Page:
On Sunday, Nov. 2, the Pagosah Unitarian Universalist Fellowship will consider why cultures around the world honor death and departed loved ones at the end of October.
In a presentation entitled “Beyond the Veil,” local author and educator Julie Loar points out that this is the same time as Halloween (All Hallows Eve), and asks what is similar about the feast of Dia de los Muertos (Day of the Dead), and All Souls Day.
She will explain the origin and significance of these similar global customs, and how have they survived in an Amercian tradition of costumes, “trick or treat,” witches, goblins and scary ghosts. The service will also reflect on the universal importance of honoring our ancestors.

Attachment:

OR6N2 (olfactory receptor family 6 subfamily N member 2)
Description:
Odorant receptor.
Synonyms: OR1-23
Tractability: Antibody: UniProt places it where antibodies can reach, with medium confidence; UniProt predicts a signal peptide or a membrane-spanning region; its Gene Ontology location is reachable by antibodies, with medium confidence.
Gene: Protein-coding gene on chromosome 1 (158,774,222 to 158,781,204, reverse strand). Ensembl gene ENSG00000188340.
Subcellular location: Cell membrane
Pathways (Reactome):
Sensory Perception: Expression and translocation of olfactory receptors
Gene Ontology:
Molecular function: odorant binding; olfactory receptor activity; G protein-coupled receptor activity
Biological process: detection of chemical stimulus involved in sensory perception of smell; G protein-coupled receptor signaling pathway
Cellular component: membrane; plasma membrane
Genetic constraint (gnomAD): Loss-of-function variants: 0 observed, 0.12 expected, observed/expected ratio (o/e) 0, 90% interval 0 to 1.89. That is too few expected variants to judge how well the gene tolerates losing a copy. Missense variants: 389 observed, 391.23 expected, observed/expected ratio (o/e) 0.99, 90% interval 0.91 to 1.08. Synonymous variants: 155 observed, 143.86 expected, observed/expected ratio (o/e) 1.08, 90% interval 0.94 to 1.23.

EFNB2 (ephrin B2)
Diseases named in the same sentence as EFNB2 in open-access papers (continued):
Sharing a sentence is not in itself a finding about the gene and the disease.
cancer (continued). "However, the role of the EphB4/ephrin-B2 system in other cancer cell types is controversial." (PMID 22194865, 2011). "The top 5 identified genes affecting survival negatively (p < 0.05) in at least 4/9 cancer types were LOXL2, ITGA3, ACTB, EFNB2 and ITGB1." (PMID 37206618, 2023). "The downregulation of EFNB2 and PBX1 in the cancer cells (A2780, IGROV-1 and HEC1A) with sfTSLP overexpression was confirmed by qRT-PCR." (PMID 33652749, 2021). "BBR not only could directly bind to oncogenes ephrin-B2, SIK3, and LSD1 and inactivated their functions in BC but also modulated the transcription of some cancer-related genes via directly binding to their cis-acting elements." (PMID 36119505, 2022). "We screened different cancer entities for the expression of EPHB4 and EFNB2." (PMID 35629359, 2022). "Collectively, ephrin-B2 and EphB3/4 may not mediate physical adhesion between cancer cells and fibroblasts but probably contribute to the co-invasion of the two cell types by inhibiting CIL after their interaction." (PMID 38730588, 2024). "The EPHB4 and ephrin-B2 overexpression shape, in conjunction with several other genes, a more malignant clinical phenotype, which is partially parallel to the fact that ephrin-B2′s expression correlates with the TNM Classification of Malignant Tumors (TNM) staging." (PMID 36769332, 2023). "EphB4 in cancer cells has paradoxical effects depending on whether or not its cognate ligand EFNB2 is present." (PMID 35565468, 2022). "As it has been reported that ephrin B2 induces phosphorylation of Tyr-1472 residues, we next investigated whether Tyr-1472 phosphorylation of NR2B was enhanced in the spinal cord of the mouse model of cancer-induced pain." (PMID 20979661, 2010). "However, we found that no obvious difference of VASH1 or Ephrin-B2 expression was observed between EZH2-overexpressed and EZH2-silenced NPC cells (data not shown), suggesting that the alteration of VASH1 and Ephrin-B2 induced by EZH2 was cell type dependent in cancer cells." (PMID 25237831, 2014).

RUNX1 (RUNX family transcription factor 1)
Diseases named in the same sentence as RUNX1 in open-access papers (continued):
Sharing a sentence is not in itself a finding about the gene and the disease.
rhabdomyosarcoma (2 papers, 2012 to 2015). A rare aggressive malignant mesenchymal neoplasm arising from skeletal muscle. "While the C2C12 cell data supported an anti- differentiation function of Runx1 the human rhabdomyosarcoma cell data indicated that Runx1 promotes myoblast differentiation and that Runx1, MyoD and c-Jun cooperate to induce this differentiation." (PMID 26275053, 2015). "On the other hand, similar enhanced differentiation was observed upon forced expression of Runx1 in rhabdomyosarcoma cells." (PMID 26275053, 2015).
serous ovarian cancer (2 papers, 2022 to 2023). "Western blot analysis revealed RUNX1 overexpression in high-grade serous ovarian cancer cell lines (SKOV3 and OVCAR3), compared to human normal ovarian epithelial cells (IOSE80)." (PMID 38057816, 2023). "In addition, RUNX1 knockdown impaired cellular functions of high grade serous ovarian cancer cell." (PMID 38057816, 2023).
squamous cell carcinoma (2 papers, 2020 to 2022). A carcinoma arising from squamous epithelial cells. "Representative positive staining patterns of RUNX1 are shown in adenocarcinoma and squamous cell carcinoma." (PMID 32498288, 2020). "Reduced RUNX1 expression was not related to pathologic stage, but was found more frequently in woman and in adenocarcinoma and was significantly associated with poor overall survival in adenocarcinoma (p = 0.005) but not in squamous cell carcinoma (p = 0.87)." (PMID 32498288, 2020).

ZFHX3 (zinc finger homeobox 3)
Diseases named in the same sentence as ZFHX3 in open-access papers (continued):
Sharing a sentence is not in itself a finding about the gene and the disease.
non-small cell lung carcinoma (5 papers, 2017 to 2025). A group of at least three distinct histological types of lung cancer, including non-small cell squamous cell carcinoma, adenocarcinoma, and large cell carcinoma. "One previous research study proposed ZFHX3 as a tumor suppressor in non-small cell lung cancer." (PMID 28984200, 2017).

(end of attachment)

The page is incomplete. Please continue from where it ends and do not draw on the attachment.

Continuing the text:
Loar is the award-winning author of four books and dozens of articles. She teaches internationally and is a recognized expert on ancient Egypt. Her latest book is “Everyday Goddesses: Ancient Myths for Modern Women.”
The children’s program will also look at the different rituals around this time of year that celebrate and honor those who have died. After a cookie decorating project, we will share stories about someone we have lost as a way to honor their memory.
The service begins at 10:30 a.m. in the Pagosah Unitarian Universalist Fellowship Hall, Unit B-15, Greenbriar Plaza. Turn east on Greenbrier Drive off of North Pagosa by the fire station, then left into the back parking lot and look for the big sign.
For this special seasonal service, you are invited to come in a favorite costume of your choice.
All are welcome.